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The stock footage of the Iranian-American getting attacked by angry American protesters was filmed in front of the Beverly Hilton Hotel in Los Angeles. The read-through of the fake "Argo" film occurred in the same hotel.
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In the film, Tony Mendez hits upon the idea of the fake movie while watching Battle for the Planet of the Apes (1973) with his son. John Chambers designed the make-up for the original Planet of the Apes (1968), earning an honorary Oscar for his work.
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The main person who pushed the story to be published was former C.I.A. Director George Tenet (tenure 1997-2004). While the story was never published, because of bureaucracy, and the yet-to-be-concluded Iran hostage crisis, it was only when Tenet assumed the Directorship of the C.I.A., and in conjunction with the Agency's fiftieth anniversary, that he persuaded Tony Mendez to write his account and memoir of the mission.
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First movie in seven years to win the Oscar for Best Picture, without winning the Oscar for Best Director (the previous movie was Crash (2004)). It is also the first movie in twenty-three years to win the Oscar for Best Picture, without being nominated for Best Director (the previous one was Driving Miss Daisy (1989)).
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John Goodman appeared in two consecutive Oscar-winning Best Pictures: The Artist (2011) and this film. In both films, he portrayed a Hollywood character, a producer in The Artist and a make-up artist in this movie.
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The screenplay for this film was featured in the 2010 Blacklist; a list of the "most liked" unmade scripts of the year.
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The first film directed by Ben Affleck not to be set in his hometown of Boston.
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Alan Arkin has admitted that, although his Lester Siegel is a composite character, he based his character essentially on the late movie mogul Jack L. Warner, who died shortly before the actual hostage crisis.
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Tony Mendez, 78, passed away on 19 January 2019, of complications from Parkinson's disease.
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Zsa Zsa Gabor's Beverly Hills estate exteriors doubled for the house of Lester Siegel (Alan Arkin). Gabor, who was at home during filming, was too ill to observe the production proceedings.
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The first film directed by Ben Affleck in which he did not play a part in writing the screenplay.
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The fake film poster created for the real Argo mission was rather plain, and black-and-white. In the movie, it is briefly visible in the background before the script reading event is held for the press. In the same scene, the colorful fake poster used in the movie is briefly visible, too.
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The movie was film critic Roger Ebert's pick for the best film of the year, and was the last film he would choose for the honor before his death in 2013.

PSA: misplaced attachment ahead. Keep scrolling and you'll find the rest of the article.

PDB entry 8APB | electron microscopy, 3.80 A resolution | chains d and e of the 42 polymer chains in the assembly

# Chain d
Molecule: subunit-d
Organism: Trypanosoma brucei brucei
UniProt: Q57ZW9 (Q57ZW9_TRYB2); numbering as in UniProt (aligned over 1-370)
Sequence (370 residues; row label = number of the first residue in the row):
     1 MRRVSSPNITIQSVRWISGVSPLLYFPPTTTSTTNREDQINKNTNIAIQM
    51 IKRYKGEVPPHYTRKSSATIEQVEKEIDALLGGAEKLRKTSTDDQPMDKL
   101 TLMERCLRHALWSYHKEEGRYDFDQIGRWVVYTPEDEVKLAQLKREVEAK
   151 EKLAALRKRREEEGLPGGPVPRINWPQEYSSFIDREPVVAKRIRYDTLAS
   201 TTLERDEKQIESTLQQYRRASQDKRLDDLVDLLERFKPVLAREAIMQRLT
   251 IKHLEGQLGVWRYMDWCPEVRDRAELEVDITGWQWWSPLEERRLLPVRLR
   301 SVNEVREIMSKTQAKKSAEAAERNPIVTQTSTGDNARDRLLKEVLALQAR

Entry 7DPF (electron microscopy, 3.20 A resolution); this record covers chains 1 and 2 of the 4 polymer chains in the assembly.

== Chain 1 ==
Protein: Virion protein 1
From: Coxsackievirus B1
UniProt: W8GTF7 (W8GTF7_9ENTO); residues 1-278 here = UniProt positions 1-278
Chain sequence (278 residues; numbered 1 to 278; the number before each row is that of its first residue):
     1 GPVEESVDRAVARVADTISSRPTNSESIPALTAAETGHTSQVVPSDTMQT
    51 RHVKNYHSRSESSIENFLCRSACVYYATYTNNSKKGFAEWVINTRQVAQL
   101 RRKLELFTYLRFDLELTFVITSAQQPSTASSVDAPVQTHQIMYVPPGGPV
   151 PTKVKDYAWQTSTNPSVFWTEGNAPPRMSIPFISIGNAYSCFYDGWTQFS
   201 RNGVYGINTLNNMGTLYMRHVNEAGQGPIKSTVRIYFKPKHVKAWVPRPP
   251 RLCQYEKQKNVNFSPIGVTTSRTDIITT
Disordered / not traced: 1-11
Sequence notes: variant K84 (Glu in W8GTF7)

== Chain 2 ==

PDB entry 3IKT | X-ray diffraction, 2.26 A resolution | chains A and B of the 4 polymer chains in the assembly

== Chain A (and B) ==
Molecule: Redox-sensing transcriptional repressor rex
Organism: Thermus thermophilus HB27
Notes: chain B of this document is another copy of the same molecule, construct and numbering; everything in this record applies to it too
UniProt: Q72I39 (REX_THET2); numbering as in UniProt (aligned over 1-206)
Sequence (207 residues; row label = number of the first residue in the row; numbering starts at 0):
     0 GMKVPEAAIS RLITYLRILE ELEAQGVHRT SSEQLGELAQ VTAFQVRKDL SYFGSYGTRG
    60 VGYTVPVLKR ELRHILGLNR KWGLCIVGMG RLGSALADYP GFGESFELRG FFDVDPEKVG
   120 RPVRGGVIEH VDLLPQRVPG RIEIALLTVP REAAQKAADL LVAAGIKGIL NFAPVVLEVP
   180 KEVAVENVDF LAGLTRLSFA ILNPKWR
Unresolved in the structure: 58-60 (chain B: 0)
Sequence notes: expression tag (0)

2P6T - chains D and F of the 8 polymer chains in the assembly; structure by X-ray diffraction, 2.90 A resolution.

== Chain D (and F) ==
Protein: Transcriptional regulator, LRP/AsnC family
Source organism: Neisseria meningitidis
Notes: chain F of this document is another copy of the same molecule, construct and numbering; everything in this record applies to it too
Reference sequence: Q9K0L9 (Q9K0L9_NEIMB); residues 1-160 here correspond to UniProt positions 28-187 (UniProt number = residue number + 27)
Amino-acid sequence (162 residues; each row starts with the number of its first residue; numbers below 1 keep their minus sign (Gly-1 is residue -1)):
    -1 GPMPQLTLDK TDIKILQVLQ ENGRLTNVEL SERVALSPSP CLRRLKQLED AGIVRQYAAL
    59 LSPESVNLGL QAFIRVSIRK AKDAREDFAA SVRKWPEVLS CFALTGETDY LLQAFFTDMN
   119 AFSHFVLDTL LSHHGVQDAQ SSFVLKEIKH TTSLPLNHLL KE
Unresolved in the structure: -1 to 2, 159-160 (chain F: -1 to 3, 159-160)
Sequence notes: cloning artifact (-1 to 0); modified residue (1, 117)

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Ben Affleck received praise for his performance, particularly in that it showed a much more realistic manner in which a spy works. However Ben Affleck is also 6-4 and notably handsome. The real Tony Mendez was 5-7, pudgy, had dark skin, dark hair, and ordinary features. Simply put he was a man who could blend in anywhere in the Americas, Europe, or the Middle East without being noticed. A tall handsome man like Ben Affleck stands out in a crowd, this is most notable when they're exploring the market.
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The film has enjoyed great success in bootleg format in Iran, where the full facts of the "Canadian Caper" have never been made public (this is not to say that the film is a fully balanced account of the event, as it has attracted criticism for its rather one-sided portrayal of the Iranian people).
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Ben Affleck met former C.I.A. operative Tony Mendez for the first time in March 2011 to discuss his role. The meeting took place at the Washington, D.C. Chadwicks Bar on K Street, where the infamous spy Aldrich Ames had passed classified American documents to the K.G.B. In the movie, however, the initial meeting place where the pivotal scheme was hatched, was staged at the Smoke House restaurant in Burbank, California, a real-life haunt for many movie celebrities. George Clooney and Grant Heslov's company, SmokeHouse Productions, is named for this restaurant.
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The rifles carried by the Iranian revolutionary guards in the movie, are accurately selected fixed-stock G3-A4, a variant of German H-K G3 rifles manufactured locally in Iran by the country's Defense Industries Organization. The movie producers resisted the temptation to use the easy-to-find AK-47s, which were indeed used by the Iran's revolutionary guards, but only a couple of years after the hostage crisis, during the war with Iraq.
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The first Best Motion Picture winner at the Oscars since Grand Hotel (1932) not to have been also nominated for Best Director or for one of the lead acting categories.